Sinew and Sage 2: Aboriginal Literacy Workbook is an adult literacy workbook developed by Ningwakwe Learning Press for learners at LBS Level 2 (grade 3 and 4) in their reading, writing and understanding skills. From the title, the publishers view sinew as a metaphor for reading and writing skills because the sinew from a deer is considered a strong material in the creation of leather products. Likewise sage is an important medicine plant that represents the spirit used to create positive experiences.
Sinew and Sage 1: Literacy Workbook is an adult literacy workbook developed by Ningwakwe Learning Press for learners at LBS Level 1 (grade 1 and 2) in their reading, writing and understanding skills. From the title, the publishers view sinew as a metaphor for reading and writing skills because the sinew from a deer is considered a strong material in the creation of leather products. Likewise sage is an important medicine plant that represents the spirit used to create positive experiences.
Omuskegowak: Cree People of James Bay is a bilingual Cree and English literacy workbook about the Cree People of James Bay and published by Ningwakwe Learning Press. This 72-page book contains the English edition and on the inverted pages the text is written in James Bay Cree (Western dialect) using syllabic characters. Language teacher Annie Ashamock wrote the text that consists of twelve brief sections that describe the cultural traditions and history of the James Bay Cree.
Yellow Line is part of the Orca Soundings series published by Orca Publishing. This series is designed as short, large-print paperback novels with high interest and low vocabulary. Targeted at the reluctant reader, the stories use compelling themes combined with authentic teenage dialogue. The book does not draw the reader's attention that is designed for teens reading below grade level. Yellow Line's storyline does not disappoint. Sylvia Olsen tells a story about two separate communities, one a small whites-only village and the other a small First Nations reserve set in British Columbia.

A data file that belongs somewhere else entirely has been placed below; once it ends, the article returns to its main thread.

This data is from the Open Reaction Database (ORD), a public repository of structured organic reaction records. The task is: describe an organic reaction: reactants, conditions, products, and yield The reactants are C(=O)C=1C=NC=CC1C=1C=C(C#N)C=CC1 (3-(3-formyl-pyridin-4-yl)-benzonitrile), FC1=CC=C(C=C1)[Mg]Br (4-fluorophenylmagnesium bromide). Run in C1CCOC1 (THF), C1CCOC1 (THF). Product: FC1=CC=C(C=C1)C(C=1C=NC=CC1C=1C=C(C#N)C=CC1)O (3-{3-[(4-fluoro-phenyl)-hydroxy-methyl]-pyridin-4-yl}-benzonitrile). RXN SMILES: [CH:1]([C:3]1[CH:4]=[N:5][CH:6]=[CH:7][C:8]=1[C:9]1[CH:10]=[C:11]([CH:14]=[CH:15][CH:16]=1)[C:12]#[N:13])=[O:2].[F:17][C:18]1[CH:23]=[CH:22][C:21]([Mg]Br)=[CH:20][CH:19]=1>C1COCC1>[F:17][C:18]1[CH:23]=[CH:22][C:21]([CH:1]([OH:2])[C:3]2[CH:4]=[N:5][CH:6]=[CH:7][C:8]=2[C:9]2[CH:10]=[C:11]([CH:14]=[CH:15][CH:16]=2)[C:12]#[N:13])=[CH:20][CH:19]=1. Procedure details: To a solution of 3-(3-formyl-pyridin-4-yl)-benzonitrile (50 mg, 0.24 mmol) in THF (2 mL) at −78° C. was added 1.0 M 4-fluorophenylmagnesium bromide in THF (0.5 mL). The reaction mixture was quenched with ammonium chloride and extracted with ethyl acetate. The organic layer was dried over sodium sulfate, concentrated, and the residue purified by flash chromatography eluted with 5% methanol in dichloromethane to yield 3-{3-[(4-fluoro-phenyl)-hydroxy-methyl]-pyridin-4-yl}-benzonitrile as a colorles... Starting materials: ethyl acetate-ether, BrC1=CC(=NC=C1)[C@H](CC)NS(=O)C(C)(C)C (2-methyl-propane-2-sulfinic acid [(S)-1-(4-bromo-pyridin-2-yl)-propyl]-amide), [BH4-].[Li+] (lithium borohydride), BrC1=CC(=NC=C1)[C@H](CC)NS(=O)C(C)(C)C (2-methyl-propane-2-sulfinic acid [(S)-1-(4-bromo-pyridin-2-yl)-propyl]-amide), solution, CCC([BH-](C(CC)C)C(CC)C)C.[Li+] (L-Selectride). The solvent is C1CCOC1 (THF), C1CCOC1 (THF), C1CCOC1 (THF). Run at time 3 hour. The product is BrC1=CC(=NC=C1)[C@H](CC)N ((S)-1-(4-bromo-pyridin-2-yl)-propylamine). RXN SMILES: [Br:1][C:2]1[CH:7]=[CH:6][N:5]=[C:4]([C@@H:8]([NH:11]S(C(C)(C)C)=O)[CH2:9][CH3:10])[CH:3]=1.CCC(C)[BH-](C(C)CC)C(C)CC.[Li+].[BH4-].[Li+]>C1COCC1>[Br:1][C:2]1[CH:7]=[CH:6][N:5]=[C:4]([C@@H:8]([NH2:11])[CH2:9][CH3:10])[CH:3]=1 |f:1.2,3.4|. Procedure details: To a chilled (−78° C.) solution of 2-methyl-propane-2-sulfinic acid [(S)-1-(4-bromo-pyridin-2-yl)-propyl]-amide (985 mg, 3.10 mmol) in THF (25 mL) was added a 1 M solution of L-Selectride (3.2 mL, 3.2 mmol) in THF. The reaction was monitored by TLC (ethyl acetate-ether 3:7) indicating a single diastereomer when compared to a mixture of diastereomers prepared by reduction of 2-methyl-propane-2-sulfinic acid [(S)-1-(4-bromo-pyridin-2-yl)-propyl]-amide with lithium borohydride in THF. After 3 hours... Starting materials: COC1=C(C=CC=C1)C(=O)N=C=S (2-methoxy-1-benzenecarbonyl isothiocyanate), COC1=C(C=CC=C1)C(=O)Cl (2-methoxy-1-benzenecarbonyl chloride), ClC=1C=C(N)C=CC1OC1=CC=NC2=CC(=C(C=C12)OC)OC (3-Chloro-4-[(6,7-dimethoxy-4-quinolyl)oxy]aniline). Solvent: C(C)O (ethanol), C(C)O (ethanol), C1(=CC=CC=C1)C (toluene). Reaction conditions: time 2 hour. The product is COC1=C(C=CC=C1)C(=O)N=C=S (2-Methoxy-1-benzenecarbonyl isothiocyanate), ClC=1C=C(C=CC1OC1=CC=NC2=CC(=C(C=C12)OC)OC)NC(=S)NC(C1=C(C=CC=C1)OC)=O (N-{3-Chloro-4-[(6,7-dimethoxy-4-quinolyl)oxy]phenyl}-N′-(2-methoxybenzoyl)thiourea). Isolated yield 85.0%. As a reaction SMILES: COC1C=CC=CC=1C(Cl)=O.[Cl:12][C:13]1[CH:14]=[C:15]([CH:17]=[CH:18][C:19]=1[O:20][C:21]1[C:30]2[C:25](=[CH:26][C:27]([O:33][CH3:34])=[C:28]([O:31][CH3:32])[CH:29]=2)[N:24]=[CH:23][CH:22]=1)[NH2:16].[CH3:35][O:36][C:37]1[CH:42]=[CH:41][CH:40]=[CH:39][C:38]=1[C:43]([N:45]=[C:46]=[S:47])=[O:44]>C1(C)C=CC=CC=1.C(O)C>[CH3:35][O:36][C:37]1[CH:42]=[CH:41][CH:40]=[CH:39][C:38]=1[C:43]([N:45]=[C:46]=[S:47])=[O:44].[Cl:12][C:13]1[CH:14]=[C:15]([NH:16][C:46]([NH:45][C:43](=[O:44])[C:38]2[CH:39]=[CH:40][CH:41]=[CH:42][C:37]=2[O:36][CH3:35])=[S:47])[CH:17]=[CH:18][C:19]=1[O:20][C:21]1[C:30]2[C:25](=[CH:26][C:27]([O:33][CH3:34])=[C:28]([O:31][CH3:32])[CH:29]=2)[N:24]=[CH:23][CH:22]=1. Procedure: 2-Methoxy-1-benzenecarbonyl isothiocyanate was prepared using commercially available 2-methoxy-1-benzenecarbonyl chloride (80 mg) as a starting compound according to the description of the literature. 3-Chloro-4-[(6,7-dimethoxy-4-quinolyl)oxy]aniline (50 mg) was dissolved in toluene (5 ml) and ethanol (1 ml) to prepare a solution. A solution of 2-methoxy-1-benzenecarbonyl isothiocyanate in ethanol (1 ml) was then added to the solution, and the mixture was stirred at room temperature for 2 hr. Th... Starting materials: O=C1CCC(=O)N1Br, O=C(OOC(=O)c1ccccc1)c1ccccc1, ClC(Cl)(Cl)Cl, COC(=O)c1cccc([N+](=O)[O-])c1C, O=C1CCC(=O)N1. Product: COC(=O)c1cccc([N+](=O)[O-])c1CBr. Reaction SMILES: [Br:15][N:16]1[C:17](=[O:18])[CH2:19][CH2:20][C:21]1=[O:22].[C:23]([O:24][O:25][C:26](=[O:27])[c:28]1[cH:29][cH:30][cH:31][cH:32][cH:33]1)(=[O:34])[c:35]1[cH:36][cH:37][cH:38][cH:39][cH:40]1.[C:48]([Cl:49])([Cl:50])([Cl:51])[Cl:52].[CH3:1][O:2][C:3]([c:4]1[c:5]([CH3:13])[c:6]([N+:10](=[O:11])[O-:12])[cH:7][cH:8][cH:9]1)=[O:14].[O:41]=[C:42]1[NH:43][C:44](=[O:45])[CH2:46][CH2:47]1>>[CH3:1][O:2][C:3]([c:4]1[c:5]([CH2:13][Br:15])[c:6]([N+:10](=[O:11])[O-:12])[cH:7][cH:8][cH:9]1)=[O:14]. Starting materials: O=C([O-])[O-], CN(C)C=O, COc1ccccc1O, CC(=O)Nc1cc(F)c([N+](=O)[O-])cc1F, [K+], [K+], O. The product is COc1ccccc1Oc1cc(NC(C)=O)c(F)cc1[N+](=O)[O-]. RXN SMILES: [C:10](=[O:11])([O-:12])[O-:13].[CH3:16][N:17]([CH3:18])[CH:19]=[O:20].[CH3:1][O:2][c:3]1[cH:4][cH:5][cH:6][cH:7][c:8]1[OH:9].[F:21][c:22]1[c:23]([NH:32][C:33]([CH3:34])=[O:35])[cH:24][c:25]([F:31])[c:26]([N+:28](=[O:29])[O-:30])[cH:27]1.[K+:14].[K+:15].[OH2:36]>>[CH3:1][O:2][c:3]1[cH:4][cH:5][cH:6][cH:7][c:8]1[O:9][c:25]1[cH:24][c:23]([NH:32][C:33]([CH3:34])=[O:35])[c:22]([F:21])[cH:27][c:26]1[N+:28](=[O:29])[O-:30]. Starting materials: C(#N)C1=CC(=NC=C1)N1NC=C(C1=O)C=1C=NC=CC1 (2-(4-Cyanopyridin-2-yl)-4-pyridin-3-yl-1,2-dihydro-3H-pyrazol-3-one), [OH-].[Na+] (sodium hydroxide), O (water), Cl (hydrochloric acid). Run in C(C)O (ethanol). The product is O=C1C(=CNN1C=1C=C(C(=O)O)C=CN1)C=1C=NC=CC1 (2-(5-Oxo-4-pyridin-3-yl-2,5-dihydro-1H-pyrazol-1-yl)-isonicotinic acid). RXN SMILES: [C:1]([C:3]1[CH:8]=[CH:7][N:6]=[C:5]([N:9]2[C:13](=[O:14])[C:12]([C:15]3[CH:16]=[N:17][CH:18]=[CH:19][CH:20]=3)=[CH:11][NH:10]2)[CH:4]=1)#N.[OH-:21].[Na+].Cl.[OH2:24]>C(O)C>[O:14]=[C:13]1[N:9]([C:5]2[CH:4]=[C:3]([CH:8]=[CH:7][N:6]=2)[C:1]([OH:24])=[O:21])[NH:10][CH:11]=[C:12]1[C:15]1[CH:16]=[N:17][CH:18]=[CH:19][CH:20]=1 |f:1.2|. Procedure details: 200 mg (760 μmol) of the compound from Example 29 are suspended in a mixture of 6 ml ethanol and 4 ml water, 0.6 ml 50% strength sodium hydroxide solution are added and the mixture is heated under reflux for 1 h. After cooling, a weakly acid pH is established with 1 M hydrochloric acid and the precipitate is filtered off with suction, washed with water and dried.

Hook Up by author Kim Firmston is an edgy teen novel for reluctant readers in the SideStreets Series from James Lorimer and Company Publishers. Cody Manywounds is a Tsuu T'ina teen who believes his life and schooling are all on track. His gets good grades and his plans include university. Some minor issues in the past involving some friends is now resolved and Cody knows he has a hot girlfriend and life is good. But when Cody receives the text message that announces his girlfriend's pregnancy his whole world is now upside down.
The Turtle Who Went to War and Other Sioux Stories includes five stories from the Indian Reading Series, a collection of traditional stories as a Reading series by the Pacific Northwest Indian Program, Northwest Regional Educational Laboratory, Portland, Oregon. These traditional Sioux legends, originally designed to help educate young tribal members about their history and culture, include elements of friendship, bravery, loyalty and revenge. Stories were told by Eunice B. Alfrey, Ann Lambert, Lavina Perry and George White Bird and illustrations by Eunice B.
My Name is Seepeetza is the diary format novel written by Nlakapamux author Shirley Sterling about her life as a twelve-year-old attending the Kamloops Indian Residential School. The entries, from September 1958 to August 1959, offer students a glimpse of what life was like for a girl from a First Nation family sent to residential school. Instead of her Nlakapamux name, the girl is known by the teachers as Martha Stone. The life at residential school is filled with rules, harsh discipline, and severe nuns.